You might try looking at it like this. Everything in front of you, at this very instant that you are aware of, the crt, the desk, your hands, tip of the nose, the walls, fading memories of yesterday, lights, shadows, everything there in front of you observed, is, well simply observed, or "speakable". You, on the other hand, are unobserved, nonlocal, do you get it?

    The essence of the observable, or speakable is the nonlocal. Sorry to be the one to bring this to your attention, but that's the way it is. You did bring the matter up did you not? The quantum theorists, excepting the starter of this thread, haven't grasped the reality yet, (hell, they're not looking) being mired in the self-imposed blindness of current qt, but eventually they will be observed acting out the impersonation of the old adage, "... the blind carpenter who picked up his hammer and saw".
     
  10. May 26, 2004 #9
    Not in those terms. I am talking about the Clauser experiments. I do not see time delay here unless you mean the time from the moment the particles began moving to the instant one of them was measured. But the time between measurement of A and affect seen in B isn't measurable. It is more like instantaneous as if the particles shared a nonlocal element eseential to the observed state that was later interrupted by the measurement process.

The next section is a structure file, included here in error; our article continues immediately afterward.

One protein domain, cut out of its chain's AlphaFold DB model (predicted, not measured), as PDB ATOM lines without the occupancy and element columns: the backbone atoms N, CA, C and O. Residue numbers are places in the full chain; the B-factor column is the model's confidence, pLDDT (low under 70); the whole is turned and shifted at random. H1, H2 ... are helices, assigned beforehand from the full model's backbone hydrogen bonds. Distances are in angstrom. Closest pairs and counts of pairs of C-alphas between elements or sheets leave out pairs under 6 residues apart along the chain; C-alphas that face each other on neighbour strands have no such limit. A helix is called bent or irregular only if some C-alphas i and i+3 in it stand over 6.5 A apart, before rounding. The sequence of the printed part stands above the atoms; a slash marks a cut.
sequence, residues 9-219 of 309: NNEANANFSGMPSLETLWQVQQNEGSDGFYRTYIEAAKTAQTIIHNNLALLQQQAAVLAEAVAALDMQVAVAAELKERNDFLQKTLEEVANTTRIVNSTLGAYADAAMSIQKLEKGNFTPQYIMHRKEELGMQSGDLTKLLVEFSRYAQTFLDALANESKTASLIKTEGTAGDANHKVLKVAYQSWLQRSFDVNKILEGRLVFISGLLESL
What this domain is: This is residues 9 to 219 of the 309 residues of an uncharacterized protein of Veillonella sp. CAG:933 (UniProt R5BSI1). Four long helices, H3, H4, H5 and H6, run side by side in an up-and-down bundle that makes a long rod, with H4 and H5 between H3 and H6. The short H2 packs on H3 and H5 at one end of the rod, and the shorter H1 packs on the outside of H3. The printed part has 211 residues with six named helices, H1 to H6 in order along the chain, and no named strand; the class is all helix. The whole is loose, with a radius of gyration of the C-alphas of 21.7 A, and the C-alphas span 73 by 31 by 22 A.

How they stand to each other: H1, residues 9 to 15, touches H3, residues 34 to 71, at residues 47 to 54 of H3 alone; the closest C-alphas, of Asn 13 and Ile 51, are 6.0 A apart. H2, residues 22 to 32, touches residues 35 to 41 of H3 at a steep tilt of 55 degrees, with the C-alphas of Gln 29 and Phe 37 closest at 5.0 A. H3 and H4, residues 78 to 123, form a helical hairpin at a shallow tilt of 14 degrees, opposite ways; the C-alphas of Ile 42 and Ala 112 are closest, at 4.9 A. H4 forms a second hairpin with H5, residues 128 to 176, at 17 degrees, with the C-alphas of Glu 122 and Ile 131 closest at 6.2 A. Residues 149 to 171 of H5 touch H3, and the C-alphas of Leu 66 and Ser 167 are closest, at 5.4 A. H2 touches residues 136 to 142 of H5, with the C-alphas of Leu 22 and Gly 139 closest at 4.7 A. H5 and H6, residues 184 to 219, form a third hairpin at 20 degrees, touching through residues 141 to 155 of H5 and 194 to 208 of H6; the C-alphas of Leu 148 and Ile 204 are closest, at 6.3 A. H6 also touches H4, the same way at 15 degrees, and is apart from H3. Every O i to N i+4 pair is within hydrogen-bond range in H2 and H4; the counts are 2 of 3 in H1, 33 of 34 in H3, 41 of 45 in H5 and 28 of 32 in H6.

I mean it like this. Electrons in strabnsition in SternGerlach arrangements are observed to be in either a +1/2 or a -1/2 "spin state". As far as I can glean from th eliterature each electron is thougth to be in one or the other state before entering the SG segment. Think aot a system where the electron is oscillating -+-+-+-+- until the process is terminated by a plarization event, such as entering a SG magnetic field/gradient system Now we have an observed state generated upon first effective contact with the field and the unobserved state that is no longer seen, ergo it is a nonobserved state. Understanding that the +-+- switching process is not turning things "on and off" like a wall light switch, that states are expresseed and supressed, or observed and unobserved at any instant of time. Sometimes it is more economical to mother nature to have the unobserved processes share with multiple observed states.

    This is what I mean.
     
  11. May 26, 2004 #10

    DrChinese

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    "The essence of the observable..." Where do you get this stuff? Does it come in visions while you sleep?